“I am sure I didn’t drink more than two drinks a week,” said the mother, whose son, now 24, was originally diagnosed with oppositional defiant disorder in fourth grade. While he has a high IQ, he frequently fought with others and made poor decisions. Today he struggles with substance abuse addiction, she said.

“The doctor told me not to worry, that it was safe to use alcohol.”

(END OPTIONAL TRIM)

Emily Gunderson, spokeswoman for the Minnesota Organization on Fetal Alcohol Syndrome, said alcohol-related birth effects are often misdiagnosed as ADHD. She thinks more doctors should ask mothers if they drank alcohol during pregnancy.

“We don’t know exactly how much is too much,” she said. “Every woman is different. All of the medical communities have come out very strongly since 2005 that no amount of alcohol is safe. That is what frustrates us as professionals in the field.”

Oster, the daughter of two Yale University economics professors, says she doesn’t have a good answer for women who believe that their light drinking caused their child to be brain-damaged.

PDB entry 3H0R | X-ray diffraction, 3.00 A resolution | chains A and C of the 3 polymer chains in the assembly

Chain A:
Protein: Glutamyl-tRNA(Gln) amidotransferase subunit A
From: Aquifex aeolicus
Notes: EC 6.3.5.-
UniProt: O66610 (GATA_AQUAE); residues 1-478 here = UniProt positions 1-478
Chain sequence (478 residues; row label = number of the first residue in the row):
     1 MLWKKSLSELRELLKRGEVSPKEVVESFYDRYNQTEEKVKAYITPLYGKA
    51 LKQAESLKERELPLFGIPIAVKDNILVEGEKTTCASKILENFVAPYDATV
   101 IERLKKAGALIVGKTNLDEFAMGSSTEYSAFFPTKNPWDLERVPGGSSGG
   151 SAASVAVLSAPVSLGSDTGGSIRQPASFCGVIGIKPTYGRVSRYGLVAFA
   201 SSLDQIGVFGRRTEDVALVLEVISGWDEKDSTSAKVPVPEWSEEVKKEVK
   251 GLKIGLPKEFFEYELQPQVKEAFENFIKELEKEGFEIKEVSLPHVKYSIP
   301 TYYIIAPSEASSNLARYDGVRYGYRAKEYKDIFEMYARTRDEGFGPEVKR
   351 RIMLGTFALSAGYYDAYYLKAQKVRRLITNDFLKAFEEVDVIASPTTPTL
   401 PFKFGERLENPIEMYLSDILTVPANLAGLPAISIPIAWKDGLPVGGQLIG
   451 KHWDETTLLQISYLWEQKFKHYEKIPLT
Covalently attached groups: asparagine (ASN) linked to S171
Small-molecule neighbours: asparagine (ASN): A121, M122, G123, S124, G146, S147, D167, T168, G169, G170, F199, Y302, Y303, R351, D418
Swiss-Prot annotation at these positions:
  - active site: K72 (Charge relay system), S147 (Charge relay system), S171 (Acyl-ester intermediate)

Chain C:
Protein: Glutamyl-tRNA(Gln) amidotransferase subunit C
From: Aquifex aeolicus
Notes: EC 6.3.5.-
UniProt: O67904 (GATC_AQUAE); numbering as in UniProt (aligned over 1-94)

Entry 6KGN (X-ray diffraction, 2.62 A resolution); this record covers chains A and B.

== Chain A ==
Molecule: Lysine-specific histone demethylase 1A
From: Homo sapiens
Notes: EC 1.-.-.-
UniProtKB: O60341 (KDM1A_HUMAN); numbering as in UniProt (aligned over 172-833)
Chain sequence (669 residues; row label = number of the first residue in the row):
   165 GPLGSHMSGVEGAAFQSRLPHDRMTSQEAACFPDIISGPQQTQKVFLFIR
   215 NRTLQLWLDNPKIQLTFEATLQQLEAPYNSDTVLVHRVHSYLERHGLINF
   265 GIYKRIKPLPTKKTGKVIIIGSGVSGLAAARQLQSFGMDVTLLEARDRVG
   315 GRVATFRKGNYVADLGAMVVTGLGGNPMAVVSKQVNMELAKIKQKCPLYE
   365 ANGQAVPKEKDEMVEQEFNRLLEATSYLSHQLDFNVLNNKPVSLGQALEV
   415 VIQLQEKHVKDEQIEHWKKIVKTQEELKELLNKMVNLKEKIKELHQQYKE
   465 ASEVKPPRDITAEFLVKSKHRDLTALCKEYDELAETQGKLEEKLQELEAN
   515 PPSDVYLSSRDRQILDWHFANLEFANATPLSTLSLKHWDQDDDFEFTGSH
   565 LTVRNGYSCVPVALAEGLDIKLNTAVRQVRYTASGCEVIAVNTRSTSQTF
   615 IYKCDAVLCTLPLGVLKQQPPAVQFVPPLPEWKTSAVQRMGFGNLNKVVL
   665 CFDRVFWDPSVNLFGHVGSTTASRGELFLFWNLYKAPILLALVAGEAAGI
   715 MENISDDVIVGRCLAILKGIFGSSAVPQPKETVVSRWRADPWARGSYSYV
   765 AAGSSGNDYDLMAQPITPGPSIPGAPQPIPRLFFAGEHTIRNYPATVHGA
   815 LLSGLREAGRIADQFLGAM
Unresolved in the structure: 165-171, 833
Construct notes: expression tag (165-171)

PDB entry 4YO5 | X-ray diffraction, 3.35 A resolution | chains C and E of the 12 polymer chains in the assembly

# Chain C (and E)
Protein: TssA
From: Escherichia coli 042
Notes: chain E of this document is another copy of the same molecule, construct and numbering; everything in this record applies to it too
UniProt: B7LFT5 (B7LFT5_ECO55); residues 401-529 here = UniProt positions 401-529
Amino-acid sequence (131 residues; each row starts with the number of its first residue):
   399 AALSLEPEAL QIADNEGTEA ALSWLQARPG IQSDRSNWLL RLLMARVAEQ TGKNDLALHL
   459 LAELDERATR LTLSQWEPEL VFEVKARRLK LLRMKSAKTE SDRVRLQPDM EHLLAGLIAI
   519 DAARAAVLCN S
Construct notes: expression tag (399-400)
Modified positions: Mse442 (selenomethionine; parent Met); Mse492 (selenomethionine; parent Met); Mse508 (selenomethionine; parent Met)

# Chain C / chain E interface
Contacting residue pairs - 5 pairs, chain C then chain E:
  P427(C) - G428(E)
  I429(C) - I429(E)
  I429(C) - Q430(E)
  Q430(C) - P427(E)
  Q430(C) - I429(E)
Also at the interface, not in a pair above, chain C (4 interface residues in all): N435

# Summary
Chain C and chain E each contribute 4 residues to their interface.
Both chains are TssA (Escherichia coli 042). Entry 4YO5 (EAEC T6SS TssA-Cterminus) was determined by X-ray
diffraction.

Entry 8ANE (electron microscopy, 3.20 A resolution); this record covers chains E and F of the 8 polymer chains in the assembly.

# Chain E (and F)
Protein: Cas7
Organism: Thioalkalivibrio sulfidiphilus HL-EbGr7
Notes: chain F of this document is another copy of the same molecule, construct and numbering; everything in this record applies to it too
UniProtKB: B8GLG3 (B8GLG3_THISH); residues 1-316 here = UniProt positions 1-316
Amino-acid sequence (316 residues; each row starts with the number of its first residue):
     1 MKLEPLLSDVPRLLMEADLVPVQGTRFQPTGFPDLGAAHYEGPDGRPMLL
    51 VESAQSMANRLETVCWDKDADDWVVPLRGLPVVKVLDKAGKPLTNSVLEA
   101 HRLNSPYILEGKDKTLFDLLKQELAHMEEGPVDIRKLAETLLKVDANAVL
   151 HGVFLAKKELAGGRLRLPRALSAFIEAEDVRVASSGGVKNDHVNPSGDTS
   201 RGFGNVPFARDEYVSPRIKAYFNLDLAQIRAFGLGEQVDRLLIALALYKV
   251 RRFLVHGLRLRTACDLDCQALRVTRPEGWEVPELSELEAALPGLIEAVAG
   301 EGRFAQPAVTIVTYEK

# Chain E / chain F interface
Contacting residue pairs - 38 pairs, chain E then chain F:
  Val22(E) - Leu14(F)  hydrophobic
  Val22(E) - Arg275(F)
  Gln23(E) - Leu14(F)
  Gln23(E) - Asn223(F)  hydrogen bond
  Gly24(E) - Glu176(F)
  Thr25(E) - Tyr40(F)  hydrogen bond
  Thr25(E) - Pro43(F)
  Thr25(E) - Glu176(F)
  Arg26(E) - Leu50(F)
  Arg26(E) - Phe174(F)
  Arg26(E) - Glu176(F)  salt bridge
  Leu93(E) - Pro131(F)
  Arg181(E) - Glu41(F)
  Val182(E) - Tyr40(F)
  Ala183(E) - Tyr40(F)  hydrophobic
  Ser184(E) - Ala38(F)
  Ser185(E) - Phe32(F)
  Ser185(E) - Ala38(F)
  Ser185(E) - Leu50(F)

“A fair response would be to say it is extremely unlikely that her child’s issues were caused by alcohol,” she wrote in an email. “Caution in pregnancy is a good idea, but we have moved to a place where the assumption is that if anything goes wrong with the pregnancy or is wrong with the child it’s the fault of the mother.

“Women — and I have heard from many of them — who had a beer before they knew they were pregnant end up blaming themselves if they miscarry, or something is wrong with their child in the long run. For these women, seeing the evidence on safety of small amounts of alcohol may simply help them calm down a bit in knowing that there is no evidence to suggest they have done harm.”

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©2013 Chicago Tribune